By comparison, the Champions League winners stand to take home around 75 million euros before considerable sums are tacked based on the market pool and coefficient ranking.
The final will be held in the Polish city of Gdansk on May 27, 2020.
Last season’s runners-up Arsenal were placed in the same section as Eintracht Frankfurt in the draw for the Europa League group stage in Monaco on Friday, while Manchester United face a long trip to Kazakhstan.
Unai Emery’s Arsenal side lost to Chelsea in the final in Baku after Eintracht had been eliminated by the same side on penalties in the last four.
Ten-time Belgian champions Standard Liege and Portugal’s Vitoria Guimaraes are also in Group F.
United, Europa League winners in 2017, will face Astana of Kazakhstan as well as Partizan Belgrade and former finalists AZ Alkmaar of the Netherlands in Group L.
Wolverhampton Wanderers, the third English team in the draw, will take on Turkish side Besiktas in Group K.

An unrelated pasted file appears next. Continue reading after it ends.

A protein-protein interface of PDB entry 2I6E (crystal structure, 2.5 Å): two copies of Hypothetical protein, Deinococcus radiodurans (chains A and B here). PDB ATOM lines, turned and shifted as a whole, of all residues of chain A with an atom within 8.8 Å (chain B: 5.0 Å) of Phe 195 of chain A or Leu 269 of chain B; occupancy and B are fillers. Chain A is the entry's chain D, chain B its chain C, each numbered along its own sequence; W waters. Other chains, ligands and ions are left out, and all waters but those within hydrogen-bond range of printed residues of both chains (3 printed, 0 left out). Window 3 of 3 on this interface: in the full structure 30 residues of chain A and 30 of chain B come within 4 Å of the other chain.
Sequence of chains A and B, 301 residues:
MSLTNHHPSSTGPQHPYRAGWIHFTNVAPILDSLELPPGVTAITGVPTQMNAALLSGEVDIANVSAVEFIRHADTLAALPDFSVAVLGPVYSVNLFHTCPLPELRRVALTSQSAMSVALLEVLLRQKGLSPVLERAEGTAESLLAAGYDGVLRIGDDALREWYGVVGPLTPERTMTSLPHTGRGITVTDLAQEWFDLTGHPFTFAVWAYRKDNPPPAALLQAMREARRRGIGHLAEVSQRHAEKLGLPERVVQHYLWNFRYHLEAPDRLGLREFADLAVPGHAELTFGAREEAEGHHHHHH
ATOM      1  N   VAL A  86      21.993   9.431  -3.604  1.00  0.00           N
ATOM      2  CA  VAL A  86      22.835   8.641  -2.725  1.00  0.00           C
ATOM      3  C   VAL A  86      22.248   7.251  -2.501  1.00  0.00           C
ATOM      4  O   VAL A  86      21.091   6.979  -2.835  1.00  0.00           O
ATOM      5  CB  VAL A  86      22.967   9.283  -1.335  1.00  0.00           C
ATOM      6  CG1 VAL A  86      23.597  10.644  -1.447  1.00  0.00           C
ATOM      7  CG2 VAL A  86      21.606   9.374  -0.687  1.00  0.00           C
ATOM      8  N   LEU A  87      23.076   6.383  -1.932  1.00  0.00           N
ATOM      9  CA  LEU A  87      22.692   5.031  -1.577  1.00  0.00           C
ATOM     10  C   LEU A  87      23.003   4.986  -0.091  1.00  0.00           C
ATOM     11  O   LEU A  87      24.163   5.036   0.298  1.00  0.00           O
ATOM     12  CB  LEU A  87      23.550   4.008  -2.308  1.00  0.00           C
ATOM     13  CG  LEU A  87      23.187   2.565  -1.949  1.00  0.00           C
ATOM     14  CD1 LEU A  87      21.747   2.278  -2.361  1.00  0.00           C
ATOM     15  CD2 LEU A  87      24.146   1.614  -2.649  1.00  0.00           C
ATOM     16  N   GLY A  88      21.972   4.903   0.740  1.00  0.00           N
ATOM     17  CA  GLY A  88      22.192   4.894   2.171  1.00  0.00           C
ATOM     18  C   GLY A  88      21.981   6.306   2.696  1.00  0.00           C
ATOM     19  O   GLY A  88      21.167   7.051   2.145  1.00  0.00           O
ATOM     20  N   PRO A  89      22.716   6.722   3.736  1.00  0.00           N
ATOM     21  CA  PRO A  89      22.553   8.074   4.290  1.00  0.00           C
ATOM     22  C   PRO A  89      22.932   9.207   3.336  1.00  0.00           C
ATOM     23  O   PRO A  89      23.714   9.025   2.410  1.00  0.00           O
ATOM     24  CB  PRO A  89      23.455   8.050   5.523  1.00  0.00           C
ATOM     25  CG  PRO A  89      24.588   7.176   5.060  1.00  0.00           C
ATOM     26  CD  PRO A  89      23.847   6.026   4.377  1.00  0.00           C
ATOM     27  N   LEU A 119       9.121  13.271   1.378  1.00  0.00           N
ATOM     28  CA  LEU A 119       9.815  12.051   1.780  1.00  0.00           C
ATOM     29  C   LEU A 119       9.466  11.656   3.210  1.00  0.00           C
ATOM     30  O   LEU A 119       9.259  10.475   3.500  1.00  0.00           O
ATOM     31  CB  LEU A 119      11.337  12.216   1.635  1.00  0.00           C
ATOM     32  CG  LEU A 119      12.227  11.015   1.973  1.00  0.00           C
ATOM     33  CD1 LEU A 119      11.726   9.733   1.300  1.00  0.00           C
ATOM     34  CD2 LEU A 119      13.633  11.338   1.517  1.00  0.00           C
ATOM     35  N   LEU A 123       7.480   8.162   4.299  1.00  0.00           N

In their first European campaign since 1980, Wolves have already come through three ties just to reach the group stage, including defeating Torino 5-3 on aggregate in the play-offs.
Nuno Espirito Santo’s team will also take on Braga of Portugal and Slovan Bratislava of Slovakia.
While all three Premier League sides will be fancied to progress to the last 32, the draw was far less kind on the two Scottish representatives.
Scottish champions Celtic meet Italian Cup holders Lazio and French Cup holders Rennes in Group E as well as CFR Cluj, the Romanian side to whom they lost in Champions League qualifying.
Celtic were in the same group as Rennes in the 2011-12 Europa League and took four points against the French club.
Meanwhile, Steven Gerrard’s Rangers will take on former European Cup winners Porto and Feyenoord as well as Swiss champions Young Boys in Group G.
Rangers reached the group stage for the second season running after edging out Legia Warsaw in the play-off round.
The opening group games will be played on September 19. This season’s final will be held in the Polish city of Gdansk on May 27, 2020.
Wolves eased past Armenia’s Pyunik 4-0 and 8-0 on aggregate to reach the Europa League play-offs on Thursday where they will face Torino of Italy.
Diogo Jota, on as a substitute, scored a spectacular late volley with debutant Pedro Neto, Morgan Gibbs-White and Ruben Vinagre also on the scoresheet as Nuno Espirito Santo’s Premier League side cruised through at Molineux.